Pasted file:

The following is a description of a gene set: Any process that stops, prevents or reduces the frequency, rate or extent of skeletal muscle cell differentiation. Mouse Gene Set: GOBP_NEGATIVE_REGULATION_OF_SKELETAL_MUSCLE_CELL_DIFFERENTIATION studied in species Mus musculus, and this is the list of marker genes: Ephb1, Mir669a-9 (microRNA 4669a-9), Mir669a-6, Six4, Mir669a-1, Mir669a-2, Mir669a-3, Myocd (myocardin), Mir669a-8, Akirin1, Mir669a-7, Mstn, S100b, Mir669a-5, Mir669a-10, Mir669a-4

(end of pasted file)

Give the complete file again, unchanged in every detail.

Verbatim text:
The following is a description of a gene set: Any process that stops, prevents or reduces the frequency, rate or extent of skeletal muscle cell differentiation. Mouse Gene Set: GOBP_NEGATIVE_REGULATION_OF_SKELETAL_MUSCLE_CELL_DIFFERENTIATION studied in species Mus musculus, and this is the list of marker genes: Ephb1, Mir669a-9 (microRNA 4669a-9), Mir669a-6, Six4, Mir669a-1, Mir669a-2, Mir669a-3, Myocd (myocardin), Mir669a-8, Akirin1, Mir669a-7, Mstn, S100b, Mir669a-5, Mir669a-10, Mir669a-4